We offer this as a possible companion to a "flower open" scroll (to be placed side by side, or at either side of a doorway to say "things come and go" - a cool metaphor for a doorway). If placed in a doorway, it could be used as a suggestion to your guests that things bloom when they arrive through your door but wither when they leave (a great compliment).
See Also: Flowers Bloom
This proverb literally translates as, "If one loves a flower, [one will] love it's pot; [if one really] loves [one's] daughter, [one will also] love [one's] son-in-law."
Figuratively, is similar to the English proverbs:
Love me, love my dog.
Love for a person extends even to the crows on his roof.
These two characters literally mean opening flowers (a verb). 開花 is also associated with Springtime, the beginning of something, or youth.
If you like flowers and the Springtime, this is a great selection for you.
In Korean Hanja, this can be a metaphor for achieving enlightenment or becoming civilized (blooming civilization).
See Also: Flowers Fall
菫 is the Japanese Kanji for violet.
This can refer to any flower of genus Viola, esp. the Fuji dawn, Viola mandshurica.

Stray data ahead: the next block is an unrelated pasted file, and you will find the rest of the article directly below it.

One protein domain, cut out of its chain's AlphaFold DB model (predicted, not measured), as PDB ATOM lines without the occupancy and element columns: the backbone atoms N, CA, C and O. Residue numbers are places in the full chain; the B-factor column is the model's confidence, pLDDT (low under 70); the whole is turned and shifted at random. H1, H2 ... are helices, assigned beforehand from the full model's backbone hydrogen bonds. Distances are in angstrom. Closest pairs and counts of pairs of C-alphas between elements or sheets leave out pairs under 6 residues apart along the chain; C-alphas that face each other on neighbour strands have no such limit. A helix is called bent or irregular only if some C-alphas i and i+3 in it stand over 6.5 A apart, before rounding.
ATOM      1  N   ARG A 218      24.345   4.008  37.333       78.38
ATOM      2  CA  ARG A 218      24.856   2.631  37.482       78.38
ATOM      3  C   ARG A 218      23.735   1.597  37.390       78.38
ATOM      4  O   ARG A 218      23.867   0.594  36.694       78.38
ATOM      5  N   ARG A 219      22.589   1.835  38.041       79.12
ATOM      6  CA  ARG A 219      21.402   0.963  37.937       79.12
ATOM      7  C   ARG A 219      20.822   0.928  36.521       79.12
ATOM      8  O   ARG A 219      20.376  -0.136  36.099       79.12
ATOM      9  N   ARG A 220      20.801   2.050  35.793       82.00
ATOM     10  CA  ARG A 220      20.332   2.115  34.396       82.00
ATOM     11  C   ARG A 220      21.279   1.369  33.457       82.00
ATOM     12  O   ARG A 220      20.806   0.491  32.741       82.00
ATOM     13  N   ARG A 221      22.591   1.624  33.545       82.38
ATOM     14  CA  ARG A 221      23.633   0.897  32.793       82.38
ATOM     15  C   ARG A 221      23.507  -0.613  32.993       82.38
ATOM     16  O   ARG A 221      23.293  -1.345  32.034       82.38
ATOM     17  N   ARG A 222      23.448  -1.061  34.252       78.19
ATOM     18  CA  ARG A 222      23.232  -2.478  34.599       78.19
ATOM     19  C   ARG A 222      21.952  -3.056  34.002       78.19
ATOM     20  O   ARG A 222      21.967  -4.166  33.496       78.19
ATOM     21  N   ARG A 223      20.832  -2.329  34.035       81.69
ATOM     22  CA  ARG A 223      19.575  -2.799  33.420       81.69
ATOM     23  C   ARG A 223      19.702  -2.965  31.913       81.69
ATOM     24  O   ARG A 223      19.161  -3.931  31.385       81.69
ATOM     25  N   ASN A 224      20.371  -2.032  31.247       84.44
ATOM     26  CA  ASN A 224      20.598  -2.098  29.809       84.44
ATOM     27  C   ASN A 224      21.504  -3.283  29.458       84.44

This can also be the Japanese name Sumire. 菫 is also commonly written in Katakana as スミレ.
菫 is a variant of Chinese character 堇 (jin3) which has the same meaning.
Gallery Price: $106.00
Your Price: $58.88
The following table may be helpful for those studying Chinese or Japanese...
|Title||Characters||Romaji(Romanized Japanese)||Various forms of Romanized Chinese|
|Flower||花||hana||huā / hua1 / hua|
|huā kāi / hua1 kai1 / hua kai / huakai||hua k`ai / huakai / hua kai|
|ichi hatsu hana|
|yuān wěi huā|
yuan1 wei3 hua1
yuan wei hua
|yüan wei hua
|Iris Flower||菖蒲||ayame / shoubu|
ayame / shobu
|chāng pú / chang1 pu2 / chang pu / changpu||ch`ang p`u / changpu / chang pu|
|Jasmine Flower||茉莉花||ma ri ka / marika||mò lì huā|
mo4 li4 hua1
mo li hua
|Rose Flower||玫瑰||méi guì / mei2 gui4 / mei gui / meigui||mei kuei / meikuei|
|bara / shoubi|
bara / shobi
|Red Flower||丹花||tan ga / tanga|
樱 / 桜
|sakura||yīng / ying1 / ying|
樱花 / 桜花
|ouka / oka||yīng huā / ying1 hua1 / ying hua / yinghua|
|hinagiku||chú jú / chu2 ju2 / chu ju / chuju||ch`u chü / chuchü / chu chü|
|Flowers Bloom and Flowers Fall||花開花落|
|huā kāi huā luò|
hua1 kai1 hua1 luo4
hua kai hua luo
|hua k`ai hua lo
hua kai hua lo
|Flowers Bloom and Flowers Fall||花は咲き花は散る||hana wa sa ki hana wa chi ru|